They also have complimentary bikes, and you can rent a Vespa (sounds terrifying to us, but you might feel differently).
Salotto Monti: Great Value in Monti
If you’re looking for a mid-range, stylish hotel in Monti, Salotto Monti is a great option. Rooms are simple but stylish, with options that range from small hotel-style rooms, to triple rooms, all the way up through the apartments, which have kitchens and sleep up to four thanks to sofa beds in the living room – perfect for groups and families who want a bit of extra space.
Breakfast is included in your stay, and as long as the weather is cooperating, you’ll enjoy it on their rooftop terrace overlooking Via Nazionale (or get it delivered straight to your room).
It’s well positioned between the Colosseum and Forum and Trevi Fountain and the Centro Storico – both are under a kilometer away (that’s just a hair over half a mile for my fellow Americans).
Termini / Esquilino: Convenient & Affordable, but Less Charming
Choosing a place to stay is all about evaluating the pros and cons of a neighborhood, and making a decision based on what’s important to you.
There is probably no other neighborhood in Rome that is more polarizing than the area immediately around Termini station, Rome’s main train station.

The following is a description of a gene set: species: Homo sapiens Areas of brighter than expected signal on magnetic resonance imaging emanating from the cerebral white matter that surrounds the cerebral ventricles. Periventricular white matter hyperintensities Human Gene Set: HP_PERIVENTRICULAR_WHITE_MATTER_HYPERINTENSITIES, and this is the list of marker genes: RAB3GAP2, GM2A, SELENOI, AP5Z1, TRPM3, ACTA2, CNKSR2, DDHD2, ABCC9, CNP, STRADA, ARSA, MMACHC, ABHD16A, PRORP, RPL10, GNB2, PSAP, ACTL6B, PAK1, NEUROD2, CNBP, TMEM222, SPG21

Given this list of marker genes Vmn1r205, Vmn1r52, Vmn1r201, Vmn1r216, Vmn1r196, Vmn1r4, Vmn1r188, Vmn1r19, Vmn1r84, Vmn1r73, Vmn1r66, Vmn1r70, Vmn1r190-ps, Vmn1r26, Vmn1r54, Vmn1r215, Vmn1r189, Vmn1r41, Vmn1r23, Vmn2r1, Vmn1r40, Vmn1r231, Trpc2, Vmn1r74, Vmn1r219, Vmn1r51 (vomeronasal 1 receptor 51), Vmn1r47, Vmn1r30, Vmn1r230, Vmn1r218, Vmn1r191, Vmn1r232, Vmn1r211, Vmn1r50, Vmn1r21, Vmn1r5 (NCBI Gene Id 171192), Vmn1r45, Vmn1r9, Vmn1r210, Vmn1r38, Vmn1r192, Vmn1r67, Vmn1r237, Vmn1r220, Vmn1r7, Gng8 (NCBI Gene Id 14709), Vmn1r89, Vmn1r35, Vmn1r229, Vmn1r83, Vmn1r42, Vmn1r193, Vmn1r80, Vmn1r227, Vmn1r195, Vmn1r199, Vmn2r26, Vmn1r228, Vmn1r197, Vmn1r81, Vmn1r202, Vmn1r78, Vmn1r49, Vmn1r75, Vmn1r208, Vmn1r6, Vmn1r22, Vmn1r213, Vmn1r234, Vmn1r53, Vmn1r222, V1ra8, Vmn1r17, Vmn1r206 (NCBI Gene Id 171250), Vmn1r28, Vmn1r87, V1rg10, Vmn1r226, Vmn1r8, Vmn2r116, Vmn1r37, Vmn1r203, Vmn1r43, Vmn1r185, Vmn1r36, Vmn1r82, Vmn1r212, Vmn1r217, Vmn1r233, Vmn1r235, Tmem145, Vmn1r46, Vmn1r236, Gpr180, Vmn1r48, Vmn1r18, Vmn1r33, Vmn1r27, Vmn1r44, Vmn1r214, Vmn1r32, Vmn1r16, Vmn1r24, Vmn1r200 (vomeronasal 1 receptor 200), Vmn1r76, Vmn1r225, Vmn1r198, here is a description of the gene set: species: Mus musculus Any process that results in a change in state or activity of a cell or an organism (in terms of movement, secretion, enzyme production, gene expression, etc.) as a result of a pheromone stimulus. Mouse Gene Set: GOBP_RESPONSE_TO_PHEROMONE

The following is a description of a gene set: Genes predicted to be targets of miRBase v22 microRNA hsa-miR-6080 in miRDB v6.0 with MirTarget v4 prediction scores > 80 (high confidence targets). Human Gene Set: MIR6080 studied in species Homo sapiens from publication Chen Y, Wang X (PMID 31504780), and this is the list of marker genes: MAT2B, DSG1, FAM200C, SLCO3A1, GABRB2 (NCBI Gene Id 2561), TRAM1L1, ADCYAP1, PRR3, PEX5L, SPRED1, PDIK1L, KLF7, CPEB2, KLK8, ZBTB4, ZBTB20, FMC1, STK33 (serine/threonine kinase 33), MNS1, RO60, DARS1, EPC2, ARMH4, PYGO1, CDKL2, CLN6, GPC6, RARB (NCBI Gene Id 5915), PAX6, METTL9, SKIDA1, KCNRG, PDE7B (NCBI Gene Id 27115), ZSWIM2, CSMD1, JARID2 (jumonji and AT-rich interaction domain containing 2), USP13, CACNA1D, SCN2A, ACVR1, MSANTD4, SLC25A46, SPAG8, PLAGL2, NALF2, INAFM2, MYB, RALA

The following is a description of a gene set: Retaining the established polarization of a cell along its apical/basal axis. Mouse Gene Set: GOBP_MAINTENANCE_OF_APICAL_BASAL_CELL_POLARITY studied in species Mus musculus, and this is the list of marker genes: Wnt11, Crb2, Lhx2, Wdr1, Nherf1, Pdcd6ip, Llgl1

On one hand, it’s not the nicest or most romantic/charming area to explore. On the other hand, it’s about as central as it gets if you want to be connected both to the main sights in Rome via public transportation, and to any day trips or next destinations on your Italy itinerary.
In this section, we’re including the entire area around Termini, but the main area where you’re going to find the best places to stay is Esquilino, which is on the southern side of the station, adjacent to Monti.
We’d avoid the section around Via Nazionale, which is always bustling, loud, and busy, and isn’t the most pleasant place to stay. Believe us, Matt stayed here on his first trip to Rome, and we stayed a few nights at a hostel here on our last trip (which was honestly very pleasant, but not the best location).